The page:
• Plan your route in advance so you’re comfortable with which houses you’ll be visiting. It’s best to stick to your own neighbourhood.
  • Stay in well-lit areas if possible but if not, make sure children have a flashlight or reflective clothing to increase their visibility.
  • Advise children to always look both ways before crossing the road.

Top Tips for Costumes

  • Be sure to choose fire-resistant costumes and wigs.
  • Make sure all face paint for Halloween is non-toxic and child safe.
  • Make sure that your child’s costume doesn’t create a tripping hazard and prevent them from being able to walk without risk of injury.

Here at Bonnar Accident Law, we’d like to wish you and your loved ones a Happy Halloween and we hope you have a safe and fun-filled night.

If you have been injured in an accident that wasn’t your fault and you would like more information, please get in touch with one of our No Win No Fee solicitors today.

Road Traffic Accidents in Scotland Top 10 Most Dangerous Roads

Road Traffic Accidents in Scotland: Top 10 Most Dangerous Roads

Considering the vast number of cars on the road at any given time across the UK, it isn’t surprising that road traffic accidents occur on a daily basis up and down the country. Yet their frequency doesn’t negate from their seriousness, and we understand the devastation and disruption that these accidents can have on your life.

It isn’t of course an even picture across the UK, and tragically, Scotland has some of the worst injury and casualty rates from road traffic accidents. In fact, those living in the North-East of Scotland are the most likely in Britain to suffer a serious or fatal injury in a road traffic accident, with residents in the rural area of Banff and Buchan, more than twice as likely to be killed than the national average.

It is a worrying trend that is consistent throughout Scotland and although the rate of minor injuries is roughly the same as those of England and Wales, new statistics have shown that the rate of serious and fatal injuries is overall higher in Scotland. Here at Bonnar Accident Law, we deal with more road traffic crashes than any other form of accident. We have years of experience and the relevant expertise to fully understand your case. Get in touch today if you would like more information and advice or keep reading to find out some of the most hazardous stretches of road in Scotland.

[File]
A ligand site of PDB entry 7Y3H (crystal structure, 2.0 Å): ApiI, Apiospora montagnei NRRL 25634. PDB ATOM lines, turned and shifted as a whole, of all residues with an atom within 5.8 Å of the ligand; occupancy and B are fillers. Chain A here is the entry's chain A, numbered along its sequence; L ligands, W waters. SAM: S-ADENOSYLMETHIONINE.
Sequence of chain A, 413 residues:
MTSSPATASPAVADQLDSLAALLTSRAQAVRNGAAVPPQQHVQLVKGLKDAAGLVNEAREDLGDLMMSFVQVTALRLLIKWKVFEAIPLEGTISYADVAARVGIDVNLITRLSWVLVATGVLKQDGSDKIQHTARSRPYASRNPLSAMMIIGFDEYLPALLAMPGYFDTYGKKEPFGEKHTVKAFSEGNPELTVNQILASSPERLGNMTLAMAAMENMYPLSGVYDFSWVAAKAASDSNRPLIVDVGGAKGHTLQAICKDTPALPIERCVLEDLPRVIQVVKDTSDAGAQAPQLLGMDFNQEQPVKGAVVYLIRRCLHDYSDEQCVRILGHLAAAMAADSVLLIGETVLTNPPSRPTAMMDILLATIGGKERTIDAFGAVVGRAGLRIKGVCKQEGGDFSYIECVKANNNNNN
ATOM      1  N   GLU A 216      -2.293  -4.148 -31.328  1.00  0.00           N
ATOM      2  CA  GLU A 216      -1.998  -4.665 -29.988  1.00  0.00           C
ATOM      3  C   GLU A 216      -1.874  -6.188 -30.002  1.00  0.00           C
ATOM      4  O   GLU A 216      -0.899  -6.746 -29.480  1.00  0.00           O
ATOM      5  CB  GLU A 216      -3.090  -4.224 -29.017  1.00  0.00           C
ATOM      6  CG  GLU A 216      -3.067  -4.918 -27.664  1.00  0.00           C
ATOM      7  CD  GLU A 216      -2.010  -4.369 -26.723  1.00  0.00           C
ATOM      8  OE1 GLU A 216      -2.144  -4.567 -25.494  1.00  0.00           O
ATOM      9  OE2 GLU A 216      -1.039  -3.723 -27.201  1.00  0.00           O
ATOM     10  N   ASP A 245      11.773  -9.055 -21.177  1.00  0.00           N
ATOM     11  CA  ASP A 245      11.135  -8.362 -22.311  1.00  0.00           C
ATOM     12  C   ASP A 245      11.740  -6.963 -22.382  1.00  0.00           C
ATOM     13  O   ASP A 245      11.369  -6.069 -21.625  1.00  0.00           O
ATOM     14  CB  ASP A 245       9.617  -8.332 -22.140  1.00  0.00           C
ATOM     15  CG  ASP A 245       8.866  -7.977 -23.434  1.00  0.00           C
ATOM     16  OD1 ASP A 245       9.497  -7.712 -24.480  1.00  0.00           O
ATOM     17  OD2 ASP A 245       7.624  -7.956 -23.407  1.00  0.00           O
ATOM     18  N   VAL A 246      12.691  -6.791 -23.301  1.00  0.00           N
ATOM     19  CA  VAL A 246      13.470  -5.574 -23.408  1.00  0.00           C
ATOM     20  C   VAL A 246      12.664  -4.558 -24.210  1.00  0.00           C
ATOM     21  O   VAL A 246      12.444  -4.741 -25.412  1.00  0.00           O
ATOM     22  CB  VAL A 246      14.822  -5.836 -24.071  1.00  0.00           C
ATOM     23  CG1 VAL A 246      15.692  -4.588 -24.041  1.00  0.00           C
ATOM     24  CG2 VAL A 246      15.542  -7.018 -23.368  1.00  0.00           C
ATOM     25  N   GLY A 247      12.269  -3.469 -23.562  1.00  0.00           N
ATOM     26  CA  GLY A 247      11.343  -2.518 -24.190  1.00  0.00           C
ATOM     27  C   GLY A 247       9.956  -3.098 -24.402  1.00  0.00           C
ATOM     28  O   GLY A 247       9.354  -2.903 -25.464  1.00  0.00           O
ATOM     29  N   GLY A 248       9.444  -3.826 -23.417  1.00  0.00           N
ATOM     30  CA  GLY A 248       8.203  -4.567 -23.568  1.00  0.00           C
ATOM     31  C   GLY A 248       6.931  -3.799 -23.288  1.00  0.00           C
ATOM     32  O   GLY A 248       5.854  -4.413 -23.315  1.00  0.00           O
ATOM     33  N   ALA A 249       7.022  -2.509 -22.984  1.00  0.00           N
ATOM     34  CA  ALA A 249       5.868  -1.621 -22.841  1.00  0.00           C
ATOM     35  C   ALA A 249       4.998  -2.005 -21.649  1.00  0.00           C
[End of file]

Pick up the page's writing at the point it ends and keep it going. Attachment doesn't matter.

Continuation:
Why are the road traffic accident rates in Scotland higher?

Whilst there are many factors that can contribute to or cause road traffic accidents, from a general lack of concentration all the way to drink driving, there are factors specific to Scotland that are likely the reason for the higher accident and casualty rates.

Scotland is home to many rural roads, especially in the North and whilst many may assume that rural roads are safer because they are quieter, they’re forgetting the many unseen hazards that muddy, windy and narrow rural roads can present. In fact, the Department for Transport’s figures shows that across all age groups, 57% of all fatalities occur on rural roads, with this increasing to 71% for young drivers aged between 17-24 years old.

Common causes of car accidents on rural roads include failure to look, loss of control, travelling too fast for the conditions and unmanaged accident blackspots. These blackspots are prevalent across Scotland and account for a higher-than-average number of road accidents, due to factors such as hidden or poorly signposted junctions, hidden dips in the road, and unexpected sharp bends on fast roads.

 

What are the most dangerous roads in Scotland?

Up to date statistics on the number of road traffic accidents which cause serious injury or fatality, were recently unveiled by the Scottish Government. The figures show that between the start of 2017 and the summer of 2019, there were 785 serious or fatal accidents on Scotland’s trunk roads. At least one person lost their life in 137 of these. The most dangerous road in Scotland, the A82, heads up the top 10 list. See the rest below:

  1. A82 (Glasgow to Inverness via Fort William)

  2. A9 (Falkirk to Thurso)

  3. A90 (Edinburgh to Fraserburgh via Dundee and Aberdeen)

  4. A77 (Glasgow to Portpatrick)

  5. A96 (Aberdeen to Inverness)

  6. M8 (Edinburgh to Glasgow)

  7. M74 (A74(M)) (Gretna to Glasgow)

  8. A85 (Perth to Oban)

  9. A92 (Dunfermline to Aberdeen)

  10. A83 (Argyll)

An accident hotspot that’s a little closer to home, is the Shawhead flyover in Coatbridge, on the doorstep of our Airdrie office. Installed as part of the M8/A8 improvement project, the flyover consists of crossroads with traffic lights, replacing the previously existing roundabouts. However, it has been branded a ‘death trap’ by many local residents and MSP’s due to the numerous accidents since its installation in 2019, the most recent of which occurred in March 2021.

 

What do I do if I’m injured in a road traffic accident in Scotland that wasn’t my fault?

We completely understand how distressing it is to be involved in a road traffic accident. Just try your best to stay calm and remember as many details as you can, as these can help to support your claim if you weren’t at fault. Try to record the following:

  • Names, addresses and contact details of all drivers involved
  • Vehicle registration details for all vehicles involved
  • Accident date and time
  • Accident location
  • Full contact details of any witnesses

Most importantly of course, if necessary, seek medical attention as soon as possible and report to your GP following any hospital admissions. And remember to always report the accident to the police.

If you have been injured in a road traffic accident that wasn’t your fault and you would like more information, please get in touch with one of our No Win No Fee solicitors today.